How to Paint with Light

Ever wonder how photographs like the above are even possible?  I mean, what dark magic are these people using that allows them to create these brilliant light displays and what poor photographer actually sticks around to try and capture this forbidden alchemy before getting obliterated by the fireballs these wizards are throwing around?

Actually, there's no wizardry here, just pure technological!  Sorry, thought that would work better but no matter, let's take a look at how you can re-create this at home.


  • Camera
  • Light source (Flashlight, Boing, Astrojax Saturn)
  • Tripod
  • A friend to photograph or play while you photograph (or an exceedingly talented dog that will run around with a Boing in his mouth)
  • Imagination!



  • Setting your aperture to a higher f-stop will give you a greater depth of field. This will allow more of the light to remain focused.
  • Having a flashlight handy to shine on your subject will help you focus your camera in the dark.
  • Compare different shutter speeds for best results. The longer the shutter is open the more light will be captured
  • Use a tripod to get clear and crisp photos. Although you can get some pretty crazy results if you twist the camera while holding open the shutter.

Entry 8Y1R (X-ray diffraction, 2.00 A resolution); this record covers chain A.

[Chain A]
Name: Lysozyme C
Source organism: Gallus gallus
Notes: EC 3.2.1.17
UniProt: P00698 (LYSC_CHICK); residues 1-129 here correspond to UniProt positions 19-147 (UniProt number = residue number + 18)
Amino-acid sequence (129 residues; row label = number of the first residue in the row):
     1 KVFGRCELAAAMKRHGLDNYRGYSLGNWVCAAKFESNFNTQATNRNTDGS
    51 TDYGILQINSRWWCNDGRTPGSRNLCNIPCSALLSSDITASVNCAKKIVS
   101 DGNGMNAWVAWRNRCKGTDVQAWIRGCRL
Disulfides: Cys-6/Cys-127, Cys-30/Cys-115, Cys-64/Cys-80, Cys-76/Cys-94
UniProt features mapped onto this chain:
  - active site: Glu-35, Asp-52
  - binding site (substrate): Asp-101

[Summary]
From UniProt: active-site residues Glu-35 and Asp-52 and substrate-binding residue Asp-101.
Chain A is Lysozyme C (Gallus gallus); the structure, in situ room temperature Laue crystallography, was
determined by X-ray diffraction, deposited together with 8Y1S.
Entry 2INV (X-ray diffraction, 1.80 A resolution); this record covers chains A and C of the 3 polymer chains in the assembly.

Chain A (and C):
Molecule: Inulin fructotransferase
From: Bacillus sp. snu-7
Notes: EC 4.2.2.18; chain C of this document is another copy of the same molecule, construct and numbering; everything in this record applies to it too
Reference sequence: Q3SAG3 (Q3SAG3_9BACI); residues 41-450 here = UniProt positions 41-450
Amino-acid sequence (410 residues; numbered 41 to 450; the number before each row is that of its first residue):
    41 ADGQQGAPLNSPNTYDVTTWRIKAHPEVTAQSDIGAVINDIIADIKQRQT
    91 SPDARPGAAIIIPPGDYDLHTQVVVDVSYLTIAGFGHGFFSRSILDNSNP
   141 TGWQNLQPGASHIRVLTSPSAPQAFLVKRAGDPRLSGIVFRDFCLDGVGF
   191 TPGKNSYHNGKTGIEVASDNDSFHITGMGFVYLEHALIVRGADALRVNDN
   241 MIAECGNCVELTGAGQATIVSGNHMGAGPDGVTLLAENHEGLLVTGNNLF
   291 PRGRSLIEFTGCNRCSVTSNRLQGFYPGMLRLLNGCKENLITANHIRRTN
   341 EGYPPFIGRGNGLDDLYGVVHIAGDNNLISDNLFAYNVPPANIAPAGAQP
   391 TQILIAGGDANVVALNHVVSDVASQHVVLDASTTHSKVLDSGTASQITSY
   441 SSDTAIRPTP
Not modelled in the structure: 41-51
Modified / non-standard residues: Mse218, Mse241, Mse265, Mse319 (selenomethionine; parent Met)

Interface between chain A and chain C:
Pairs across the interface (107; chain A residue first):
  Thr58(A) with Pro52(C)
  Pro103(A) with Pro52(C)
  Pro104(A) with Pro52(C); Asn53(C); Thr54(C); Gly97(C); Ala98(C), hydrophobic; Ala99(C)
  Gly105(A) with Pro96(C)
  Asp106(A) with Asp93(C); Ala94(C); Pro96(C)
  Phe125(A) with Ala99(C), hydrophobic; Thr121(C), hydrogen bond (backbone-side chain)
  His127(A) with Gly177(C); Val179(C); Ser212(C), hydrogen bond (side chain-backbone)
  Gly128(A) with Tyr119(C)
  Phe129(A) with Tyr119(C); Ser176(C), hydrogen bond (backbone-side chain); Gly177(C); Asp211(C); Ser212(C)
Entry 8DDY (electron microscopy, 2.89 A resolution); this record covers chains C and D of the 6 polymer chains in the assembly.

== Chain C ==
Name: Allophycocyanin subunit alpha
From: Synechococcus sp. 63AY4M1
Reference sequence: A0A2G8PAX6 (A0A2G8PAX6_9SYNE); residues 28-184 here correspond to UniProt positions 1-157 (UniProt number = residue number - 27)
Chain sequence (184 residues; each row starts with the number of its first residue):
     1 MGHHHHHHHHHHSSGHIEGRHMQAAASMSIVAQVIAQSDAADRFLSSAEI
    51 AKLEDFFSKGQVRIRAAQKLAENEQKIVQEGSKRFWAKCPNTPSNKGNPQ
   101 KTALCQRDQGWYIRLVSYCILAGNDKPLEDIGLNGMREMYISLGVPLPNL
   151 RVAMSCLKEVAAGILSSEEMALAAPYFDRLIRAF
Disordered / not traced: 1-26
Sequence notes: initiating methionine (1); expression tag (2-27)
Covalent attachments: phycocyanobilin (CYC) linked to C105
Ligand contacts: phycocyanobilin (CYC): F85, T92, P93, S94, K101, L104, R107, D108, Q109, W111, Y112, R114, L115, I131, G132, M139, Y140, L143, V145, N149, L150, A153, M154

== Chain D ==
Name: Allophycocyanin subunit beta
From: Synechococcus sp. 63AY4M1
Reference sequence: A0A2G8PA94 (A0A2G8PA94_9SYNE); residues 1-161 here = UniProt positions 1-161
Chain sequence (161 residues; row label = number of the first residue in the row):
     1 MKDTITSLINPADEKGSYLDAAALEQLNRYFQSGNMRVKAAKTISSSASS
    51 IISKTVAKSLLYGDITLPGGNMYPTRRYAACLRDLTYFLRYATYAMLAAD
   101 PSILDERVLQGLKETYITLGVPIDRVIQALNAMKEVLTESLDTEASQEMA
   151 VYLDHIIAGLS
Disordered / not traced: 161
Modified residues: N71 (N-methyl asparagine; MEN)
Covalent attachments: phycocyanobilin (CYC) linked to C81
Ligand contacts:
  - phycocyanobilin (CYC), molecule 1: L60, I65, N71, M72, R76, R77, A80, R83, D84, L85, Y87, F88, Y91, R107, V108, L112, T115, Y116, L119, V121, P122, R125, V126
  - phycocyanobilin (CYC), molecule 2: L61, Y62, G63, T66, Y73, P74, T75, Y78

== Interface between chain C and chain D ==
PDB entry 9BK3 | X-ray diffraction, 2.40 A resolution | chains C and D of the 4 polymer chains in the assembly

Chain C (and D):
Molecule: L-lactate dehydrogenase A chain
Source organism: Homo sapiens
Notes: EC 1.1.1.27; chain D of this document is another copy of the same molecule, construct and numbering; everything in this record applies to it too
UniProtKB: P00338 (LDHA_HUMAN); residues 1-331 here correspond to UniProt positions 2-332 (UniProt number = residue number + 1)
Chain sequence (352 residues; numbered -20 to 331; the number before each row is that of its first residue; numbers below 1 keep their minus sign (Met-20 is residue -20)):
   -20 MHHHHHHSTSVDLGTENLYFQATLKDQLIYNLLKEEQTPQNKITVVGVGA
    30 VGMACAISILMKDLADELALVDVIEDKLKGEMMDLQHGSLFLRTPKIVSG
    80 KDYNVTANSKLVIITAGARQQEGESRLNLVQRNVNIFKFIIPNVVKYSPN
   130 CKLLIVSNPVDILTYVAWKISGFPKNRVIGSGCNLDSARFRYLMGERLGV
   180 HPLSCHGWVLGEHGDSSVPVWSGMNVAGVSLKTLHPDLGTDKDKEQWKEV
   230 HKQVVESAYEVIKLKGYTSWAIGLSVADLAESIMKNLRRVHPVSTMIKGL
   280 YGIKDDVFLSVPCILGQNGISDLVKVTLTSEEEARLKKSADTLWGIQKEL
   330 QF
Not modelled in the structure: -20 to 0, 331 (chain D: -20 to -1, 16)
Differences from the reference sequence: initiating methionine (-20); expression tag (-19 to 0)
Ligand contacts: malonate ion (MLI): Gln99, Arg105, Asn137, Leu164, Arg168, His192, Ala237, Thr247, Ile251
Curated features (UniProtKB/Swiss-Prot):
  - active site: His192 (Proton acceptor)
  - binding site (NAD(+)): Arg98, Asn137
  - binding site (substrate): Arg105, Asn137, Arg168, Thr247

Painting/drawing with light as pictured above is actually accomplished by using a long/extended exposure on your camera. Having the shutter open longer allows the light trail to be captured on the image sensor. To achieve best results you should shoot with a SLR or DSLR. If you have a point and shoot digital camera you can set your camera to night mode to get comparable results. 

While this is the technical instruction for how to accomplish the light painting, we can't provide you artistic direction.  That's on you, so really push the limits of what's possible and experiment!  Try photographing multiple subjects. Shoot a set of Astrojax Saturn and a Boing at the same time! Play with depth. Start off close to the camera at beginning of the shot and further away at the end of the shot.  See what kind of ambient effects you get shooting in the woods!  There are tons of ways to spice up your light painting so go crazy!  Using Boing (Large), the first photo above (1) was achieved by having four people stand perfectly still, while four people "traced" their silhouettes or outlines from behind!  Click on the third photo (3) to view sea creatures! A white LED Astrojax was used for the second photo (2), and a Boing Swing for the fourth photo (4). You are only limited by your imagination...

And when you're done shooting some awesome light painting?  Don't forget to head over to our Facebook page to show off what dazzling displays you've captured!  Because occasionally we'll hold contests for photo submissions there as well where you can win free USAstrojax stuff!  Sweet!